A Dangerous Business

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A Dangerous Business


Young children cross the Pak-Afghan border many times a day to ply their trade — sometimes at the cost of their lives

Nimra is among the thousands of people who cross the Torkham border daily. Many do so with valid visas and other travel documents.  Not so Nimra, who travels between the two countries — Afghanistan and Pakistan — twice a day, without any legal travel document.

The four-year-old is one of the youngest bread-winners in her family. She traverses the border in a tube especially built for pedestrian travel, which links Pakistan with Afghanistan.

Wearing mud-ridden shoes, Nimra carries a small bag on her back  — and big dreams in her eyes. Inside the bag are cigarettes she is bringing from Afghanistan to sell on the Pakistani side of the Torkham border, where her clients — the paymasters for her wares — are waiting, just outside the immigration counter. Over the years, Torkham has remained the largest trade route between the two countries, with an annual trade worth billions of rupees.

Nimra candidly responded to queries posed to her when she was stopped for a quick chat. She readily disclosed that for her, going to school isn’t an option, as she had to start earning soon after the death of her father.

“Each trip I take earns me Rs 500 to Rs 1,000. I give all my earnings to my mother, who has been in charge of our family and home after my father’s passing,” said Nimra. Currently nine of her siblings —    brothers and sisters — are involved in the same ‘business’ as her. She  continued, “Kids of my age do go to school in Afghanistan, but the  majority of these are boys.”


I wonder, is Nimra an exception to the rule in the work she has been tasked to pursue? The answer is a resounding “no.” From dawn to dusk, Nimra, alongside hundreds of other children, ply the same route between the Pak-Afghan border, carrying the same wares, engaged in the same trade. Living on both sides of Torkham, children between the age of 4 to 12 years, are put to work to help feed their increasingly impoverished families.

Another young girl, Nooria, who accompanies Nimra on her daily travels, tells Bol News that she has been crossing the border in the tube for the last one year. However, according to Nooria, the Taliban have placed restrictions on this sort of trade since taking command of the country last year. “In the past, I used to travel across the border and back several times a day,” she says, “but this has been whittled down to one or two trips daily since last year.”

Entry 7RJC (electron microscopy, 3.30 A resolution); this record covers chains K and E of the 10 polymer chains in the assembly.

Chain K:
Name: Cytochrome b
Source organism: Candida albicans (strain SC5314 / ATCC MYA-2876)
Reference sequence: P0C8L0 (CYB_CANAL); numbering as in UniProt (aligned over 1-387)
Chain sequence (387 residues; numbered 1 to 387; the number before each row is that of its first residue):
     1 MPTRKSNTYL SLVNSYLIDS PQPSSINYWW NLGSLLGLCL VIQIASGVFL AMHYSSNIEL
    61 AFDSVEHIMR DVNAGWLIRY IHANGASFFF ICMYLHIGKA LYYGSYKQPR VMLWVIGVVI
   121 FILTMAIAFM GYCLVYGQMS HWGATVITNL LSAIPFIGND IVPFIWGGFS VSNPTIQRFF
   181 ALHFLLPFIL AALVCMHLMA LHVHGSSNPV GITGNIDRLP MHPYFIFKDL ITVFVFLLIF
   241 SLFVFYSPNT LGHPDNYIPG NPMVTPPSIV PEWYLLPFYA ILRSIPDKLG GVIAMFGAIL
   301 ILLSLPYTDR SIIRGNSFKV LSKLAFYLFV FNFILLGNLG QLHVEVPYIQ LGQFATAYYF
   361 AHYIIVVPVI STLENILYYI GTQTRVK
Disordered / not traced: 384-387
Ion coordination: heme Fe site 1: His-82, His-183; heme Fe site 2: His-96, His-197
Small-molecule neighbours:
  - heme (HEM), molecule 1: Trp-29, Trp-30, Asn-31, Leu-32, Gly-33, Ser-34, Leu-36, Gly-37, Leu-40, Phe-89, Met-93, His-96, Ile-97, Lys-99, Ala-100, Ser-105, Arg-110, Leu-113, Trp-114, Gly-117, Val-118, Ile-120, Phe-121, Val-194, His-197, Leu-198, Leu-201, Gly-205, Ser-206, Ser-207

For Nooria, Pakistan has been a blessing, as many families depend on journeys like hers to meet their day-to-day needs. And despite the recent restrictions, the smuggling of perfumes, cigarettes, blades, creams, etc continues even after the Taliban takeover in August 2021.

During a recent tour of the border, it was learnt that the Immigration, Customs and Security officials on both sides of the border have long been aware of the unique methods employed to smuggle small goods into Pakistan by young children. They do occasionally apprehend the carriers, but later free them with a warning.

According to an Immigration official, a large number of families, predominantly from the Shinwari tribe, reside on both sides of the Torkham border. Among these are many children, who are heavily depended upon to muster their families’ livelihood.

“We don’t take strict action against them, because we know that a lot of families on both sides of the border depend on this tricky illegal  trade for their daily bread,” disclosed an Immigration official, requesting anonymity, when questioned about the cross-border smuggling. He added, “A large number of families would starve to death if we stopped these children from moving back and forth to ply their wares.” He continued that given the dearth of jobs in the area and the country’s increasingly precarious political and economic situation, people are sometimes compelled by circumstance to devise illegal means to feed their families.


The immigration official further shared that some of the children engaged in smuggling even travel under moving trucks to cross the border with their wares in small bags attached to their bodies. He said many kids have lost their lives over the years while strapped under large containers and trucks. “Only yesterday, two small kids died on the spot when they came under the tyres of a moving container,” he revealed. But, he asked, “what is the humane solution to this overall tragic situation?”

Speaking to Bol News, a security official deployed at the Torkham border admitted the security personnel deployed in the area don’t stop children from plying the border, but, he maintained, they keep a close eye on their movement through CCTV cameras to prevent any untoward incident.


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